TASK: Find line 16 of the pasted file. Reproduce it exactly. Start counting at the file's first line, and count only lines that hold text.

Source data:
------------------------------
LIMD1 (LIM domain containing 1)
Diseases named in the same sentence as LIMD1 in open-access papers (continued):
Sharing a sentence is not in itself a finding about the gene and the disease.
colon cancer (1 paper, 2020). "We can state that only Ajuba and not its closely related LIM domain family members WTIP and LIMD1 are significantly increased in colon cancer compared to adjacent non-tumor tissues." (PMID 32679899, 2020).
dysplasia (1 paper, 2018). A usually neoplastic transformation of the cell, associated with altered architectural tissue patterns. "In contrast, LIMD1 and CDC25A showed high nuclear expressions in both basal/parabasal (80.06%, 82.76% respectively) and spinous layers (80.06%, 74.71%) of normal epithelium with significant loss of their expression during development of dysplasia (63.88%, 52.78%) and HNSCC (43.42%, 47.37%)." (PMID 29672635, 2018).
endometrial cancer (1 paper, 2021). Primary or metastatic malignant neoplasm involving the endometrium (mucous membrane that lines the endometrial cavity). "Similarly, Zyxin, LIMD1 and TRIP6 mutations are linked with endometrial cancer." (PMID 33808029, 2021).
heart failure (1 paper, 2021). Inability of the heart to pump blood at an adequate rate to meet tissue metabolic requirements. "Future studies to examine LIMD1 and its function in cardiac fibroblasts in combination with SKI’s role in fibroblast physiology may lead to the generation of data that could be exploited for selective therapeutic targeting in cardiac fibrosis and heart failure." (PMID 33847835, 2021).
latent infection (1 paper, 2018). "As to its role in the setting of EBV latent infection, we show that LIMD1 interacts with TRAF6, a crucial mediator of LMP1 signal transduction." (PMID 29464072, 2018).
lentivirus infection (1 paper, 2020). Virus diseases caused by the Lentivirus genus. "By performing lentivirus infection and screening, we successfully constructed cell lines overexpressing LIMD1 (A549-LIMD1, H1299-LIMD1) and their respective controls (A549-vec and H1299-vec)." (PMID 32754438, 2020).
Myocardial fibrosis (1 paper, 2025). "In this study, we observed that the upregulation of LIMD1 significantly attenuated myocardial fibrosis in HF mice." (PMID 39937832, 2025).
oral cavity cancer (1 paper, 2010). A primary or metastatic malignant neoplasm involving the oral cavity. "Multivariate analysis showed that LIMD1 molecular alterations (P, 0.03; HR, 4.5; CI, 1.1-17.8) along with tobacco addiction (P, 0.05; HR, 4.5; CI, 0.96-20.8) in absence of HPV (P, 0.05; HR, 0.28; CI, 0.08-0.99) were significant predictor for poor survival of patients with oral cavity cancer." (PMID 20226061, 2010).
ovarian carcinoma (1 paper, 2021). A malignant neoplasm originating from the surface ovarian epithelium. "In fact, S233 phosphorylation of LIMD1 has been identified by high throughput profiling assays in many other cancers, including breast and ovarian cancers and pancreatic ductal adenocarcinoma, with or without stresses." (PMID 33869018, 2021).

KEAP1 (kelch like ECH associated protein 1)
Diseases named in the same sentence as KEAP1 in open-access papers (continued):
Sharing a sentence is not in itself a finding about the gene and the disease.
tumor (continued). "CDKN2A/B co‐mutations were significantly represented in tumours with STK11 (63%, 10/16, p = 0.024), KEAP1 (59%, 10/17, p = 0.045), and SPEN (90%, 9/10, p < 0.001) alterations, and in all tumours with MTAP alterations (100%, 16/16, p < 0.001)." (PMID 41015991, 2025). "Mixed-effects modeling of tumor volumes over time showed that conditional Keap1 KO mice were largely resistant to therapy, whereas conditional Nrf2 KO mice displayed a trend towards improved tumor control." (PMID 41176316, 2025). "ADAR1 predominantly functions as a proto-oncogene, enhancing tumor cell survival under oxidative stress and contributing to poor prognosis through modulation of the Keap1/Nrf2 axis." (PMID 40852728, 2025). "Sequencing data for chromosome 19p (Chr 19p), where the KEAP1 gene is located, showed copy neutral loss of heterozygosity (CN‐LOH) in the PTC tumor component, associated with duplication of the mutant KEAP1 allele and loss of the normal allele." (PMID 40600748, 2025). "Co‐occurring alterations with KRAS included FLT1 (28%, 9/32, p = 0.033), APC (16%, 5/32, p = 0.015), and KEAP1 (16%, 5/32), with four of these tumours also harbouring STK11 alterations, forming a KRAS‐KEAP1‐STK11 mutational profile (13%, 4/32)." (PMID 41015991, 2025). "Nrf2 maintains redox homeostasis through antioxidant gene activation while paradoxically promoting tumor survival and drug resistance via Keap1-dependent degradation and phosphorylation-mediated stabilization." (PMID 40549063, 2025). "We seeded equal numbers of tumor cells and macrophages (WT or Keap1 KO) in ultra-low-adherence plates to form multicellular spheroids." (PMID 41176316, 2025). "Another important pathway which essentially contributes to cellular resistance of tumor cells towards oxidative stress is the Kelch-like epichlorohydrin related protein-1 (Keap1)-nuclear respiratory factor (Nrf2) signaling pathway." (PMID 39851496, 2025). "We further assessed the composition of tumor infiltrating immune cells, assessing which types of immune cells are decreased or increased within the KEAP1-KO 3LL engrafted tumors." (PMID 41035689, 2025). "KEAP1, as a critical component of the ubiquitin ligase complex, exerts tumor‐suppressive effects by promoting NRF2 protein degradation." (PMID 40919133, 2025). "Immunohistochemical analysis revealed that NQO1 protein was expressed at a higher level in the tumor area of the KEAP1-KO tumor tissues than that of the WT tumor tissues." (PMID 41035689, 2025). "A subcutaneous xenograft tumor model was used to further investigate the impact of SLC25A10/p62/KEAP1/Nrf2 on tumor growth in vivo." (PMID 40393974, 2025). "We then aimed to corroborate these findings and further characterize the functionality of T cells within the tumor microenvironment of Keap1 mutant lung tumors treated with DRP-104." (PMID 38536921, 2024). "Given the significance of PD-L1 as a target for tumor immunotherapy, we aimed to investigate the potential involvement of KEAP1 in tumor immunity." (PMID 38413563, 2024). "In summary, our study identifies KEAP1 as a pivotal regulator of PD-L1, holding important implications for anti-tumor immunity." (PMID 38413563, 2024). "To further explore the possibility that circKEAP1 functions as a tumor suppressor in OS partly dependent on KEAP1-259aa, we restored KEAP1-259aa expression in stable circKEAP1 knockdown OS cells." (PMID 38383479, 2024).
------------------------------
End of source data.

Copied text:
tumor (continued). "CDKN2A/B co‐mutations were significantly represented in tumours with STK11 (63%, 10/16, p = 0.024), KEAP1 (59%, 10/17, p = 0.045), and SPEN (90%, 9/10, p < 0.001) alterations, and in all tumours with MTAP alterations (100%, 16/16, p < 0.001)." (PMID 41015991, 2025). "Mixed-effects modeling of tumor volumes over time showed that conditional Keap1 KO mice were largely resistant to therapy, whereas conditional Nrf2 KO mice displayed a trend towards improved tumor control." (PMID 41176316, 2025). "ADAR1 predominantly functions as a proto-oncogene, enhancing tumor cell survival under oxidative stress and contributing to poor prognosis through modulation of the Keap1/Nrf2 axis." (PMID 40852728, 2025). "Sequencing data for chromosome 19p (Chr 19p), where the KEAP1 gene is located, showed copy neutral loss of heterozygosity (CN‐LOH) in the PTC tumor component, associated with duplication of the mutant KEAP1 allele and loss of the normal allele." (PMID 40600748, 2025). "Co‐occurring alterations with KRAS included FLT1 (28%, 9/32, p = 0.033), APC (16%, 5/32, p = 0.015), and KEAP1 (16%, 5/32), with four of these tumours also harbouring STK11 alterations, forming a KRAS‐KEAP1‐STK11 mutational profile (13%, 4/32)." (PMID 41015991, 2025). "Nrf2 maintains redox homeostasis through antioxidant gene activation while paradoxically promoting tumor survival and drug resistance via Keap1-dependent degradation and phosphorylation-mediated stabilization." (PMID 40549063, 2025). "We seeded equal numbers of tumor cells and macrophages (WT or Keap1 KO) in ultra-low-adherence plates to form multicellular spheroids." (PMID 41176316, 2025). "Another important pathway which essentially contributes to cellular resistance of tumor cells towards oxidative stress is the Kelch-like epichlorohydrin related protein-1 (Keap1)-nuclear respiratory factor (Nrf2) signaling pathway." (PMID 39851496, 2025). "We further assessed the composition of tumor infiltrating immune cells, assessing which types of immune cells are decreased or increased within the KEAP1-KO 3LL engrafted tumors." (PMID 41035689, 2025). "KEAP1, as a critical component of the ubiquitin ligase complex, exerts tumor‐suppressive effects by promoting NRF2 protein degradation." (PMID 40919133, 2025). "Immunohistochemical analysis revealed that NQO1 protein was expressed at a higher level in the tumor area of the KEAP1-KO tumor tissues than that of the WT tumor tissues." (PMID 41035689, 2025). "A subcutaneous xenograft tumor model was used to further investigate the impact of SLC25A10/p62/KEAP1/Nrf2 on tumor growth in vivo." (PMID 40393974, 2025). "We then aimed to corroborate these findings and further characterize the functionality of T cells within the tumor microenvironment of Keap1 mutant lung tumors treated with DRP-104." (PMID 38536921, 2024). "Given the significance of PD-L1 as a target for tumor immunotherapy, we aimed to investigate the potential involvement of KEAP1 in tumor immunity." (PMID 38413563, 2024). "In summary, our study identifies KEAP1 as a pivotal regulator of PD-L1, holding important implications for anti-tumor immunity." (PMID 38413563, 2024). "To further explore the possibility that circKEAP1 functions as a tumor suppressor in OS partly dependent on KEAP1-259aa, we restored KEAP1-259aa expression in stable circKEAP1 knockdown OS cells." (PMID 38383479, 2024).